Adam Kirby is the chef/owner of both Rustic Table and it’s neighboring sister restaurant, Bistro 217. When our current United Nations Ambassador was South Carolina’s governor, she started a Chef Ambassador program. This annual program selects chefs to represent the best of South Carolina cuisine and Chef Kirby is a 2017 Chef Ambassador. The press release for the Chef Ambassador program mentions that the chefs are selected for their “dedication to using healthy, locally-grown ingredients.”
I must have missed the menu options that were the “healthy, locally-grown ingredients” because I was blinded by the description of the Pawleys Island Sandwich. It was everything I enjoy about Southern cuisine in one sandwich: buttery toast, creamy pimento cheese, thick fried green tomatoes and two types of pork (smoked bacon and spiral ham).
It is our tradition when eating with our friends who met us for brunch to have ice cream every time we get together. While there was an ice cream shoppe nearby, we decided to have dessert at Rustic Table, enticed by their combinations of sweets and homemade ice creams. Homemade vanilla ice cream over warm peach cobbler and chocolate chip pecan pie with a side of the vanilla ice cream were the hits of our brunch finale.
Chef Kirby certainly was selected to represent South Carolina because of his unique takes on traditional Southern cuisine. The service at Rustic Table was excellent and we didn’t feel rushed at all while we caught up with our friends. As a side note about brunch tipping, I recommend using 20% as a starting point and increase it based on the time you sat at the table. And only stick around if there is no line of people waiting to enjoy their brunch so that the servers can turn over their tables.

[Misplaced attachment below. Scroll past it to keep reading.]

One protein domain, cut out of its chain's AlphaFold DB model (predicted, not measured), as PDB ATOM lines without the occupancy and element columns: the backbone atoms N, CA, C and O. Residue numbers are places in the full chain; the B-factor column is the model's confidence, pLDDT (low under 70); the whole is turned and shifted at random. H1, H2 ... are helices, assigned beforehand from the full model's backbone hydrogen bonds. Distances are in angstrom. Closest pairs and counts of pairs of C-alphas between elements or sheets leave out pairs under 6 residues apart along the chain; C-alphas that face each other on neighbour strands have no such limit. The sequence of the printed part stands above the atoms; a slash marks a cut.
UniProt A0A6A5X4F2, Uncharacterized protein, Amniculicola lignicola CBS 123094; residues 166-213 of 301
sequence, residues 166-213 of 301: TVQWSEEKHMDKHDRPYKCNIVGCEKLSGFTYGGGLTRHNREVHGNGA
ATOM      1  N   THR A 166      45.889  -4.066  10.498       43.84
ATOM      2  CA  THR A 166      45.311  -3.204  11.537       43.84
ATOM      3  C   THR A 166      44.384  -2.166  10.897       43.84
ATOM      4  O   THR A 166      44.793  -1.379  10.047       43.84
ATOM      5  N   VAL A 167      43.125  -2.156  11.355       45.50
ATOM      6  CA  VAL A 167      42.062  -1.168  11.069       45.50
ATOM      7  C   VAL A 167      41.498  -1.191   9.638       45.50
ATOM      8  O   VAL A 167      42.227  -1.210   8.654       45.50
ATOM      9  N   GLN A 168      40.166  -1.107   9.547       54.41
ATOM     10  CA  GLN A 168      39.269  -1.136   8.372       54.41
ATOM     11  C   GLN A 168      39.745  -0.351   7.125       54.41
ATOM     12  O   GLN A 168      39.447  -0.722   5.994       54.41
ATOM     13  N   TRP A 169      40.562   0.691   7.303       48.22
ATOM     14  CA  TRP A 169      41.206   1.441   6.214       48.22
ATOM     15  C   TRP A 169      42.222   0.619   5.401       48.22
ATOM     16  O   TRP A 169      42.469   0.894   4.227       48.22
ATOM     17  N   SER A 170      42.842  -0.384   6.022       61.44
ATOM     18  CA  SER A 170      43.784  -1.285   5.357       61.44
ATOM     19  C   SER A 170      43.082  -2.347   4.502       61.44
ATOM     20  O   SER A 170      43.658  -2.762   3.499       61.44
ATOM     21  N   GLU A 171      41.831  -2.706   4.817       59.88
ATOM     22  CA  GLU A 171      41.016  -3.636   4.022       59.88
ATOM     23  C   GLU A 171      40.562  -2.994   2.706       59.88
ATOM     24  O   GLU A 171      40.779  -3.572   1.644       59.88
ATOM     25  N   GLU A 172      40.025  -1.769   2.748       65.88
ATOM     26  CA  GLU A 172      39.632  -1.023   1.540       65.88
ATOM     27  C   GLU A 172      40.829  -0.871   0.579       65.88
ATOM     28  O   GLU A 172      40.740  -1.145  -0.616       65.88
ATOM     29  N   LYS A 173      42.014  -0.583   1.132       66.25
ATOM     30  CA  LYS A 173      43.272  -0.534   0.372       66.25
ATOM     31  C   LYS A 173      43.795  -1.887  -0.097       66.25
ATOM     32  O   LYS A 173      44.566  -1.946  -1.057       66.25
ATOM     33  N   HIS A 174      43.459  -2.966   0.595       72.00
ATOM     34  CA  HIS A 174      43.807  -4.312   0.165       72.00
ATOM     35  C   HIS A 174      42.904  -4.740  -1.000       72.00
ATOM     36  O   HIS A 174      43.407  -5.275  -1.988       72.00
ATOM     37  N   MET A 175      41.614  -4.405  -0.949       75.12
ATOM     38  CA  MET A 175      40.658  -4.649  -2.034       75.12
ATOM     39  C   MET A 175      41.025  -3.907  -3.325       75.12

Recipe Review: Cornbread Waffles
Jule once told me she considered owning a waffle iron a sign of being an adult. I think perfecting waffles is the true sign of being an adult. A few weeks ago Smitten Kitchen posted a recipe for cornbread waffles which challenged me to test my adulthood.
Between segments of CBS Sunday Morning, I threw together the batter in about five minutes. The recipe is only nine ingredients and yielded four giant waffles. We ended up eating two of them for brunch and then had the other two with our dinner the next night. I had my waffle with a fried egg and salsa and John enjoyed his with the last of some real Vermont maple syrup gifted to us by a friend. I recommend giving these a try when you have that random half-used carton of buttermilk in your fridge you don’t want to throw out. Were they perfectly crunchy on the outside and doughy in the middle? Not really. But I guess I am not quite an adult yet.
So how does my tale of three brunches end? Sunday brunch is my favorite meal of the week regardless of if I am meeting friends at a new restaurant or at home trying to perfect waffles. But there is nothing better than just sitting at home in my pajamas, reading the newspaper, having an extra cup of coffee and hoping time will stand still so that the “tick, tick, tick, tick, tick” of “60 minutes” won’t remind me that tomorrow is a work day and I don’t have the sourdough sticky bun from 492.
I am Amy. And this is my feed.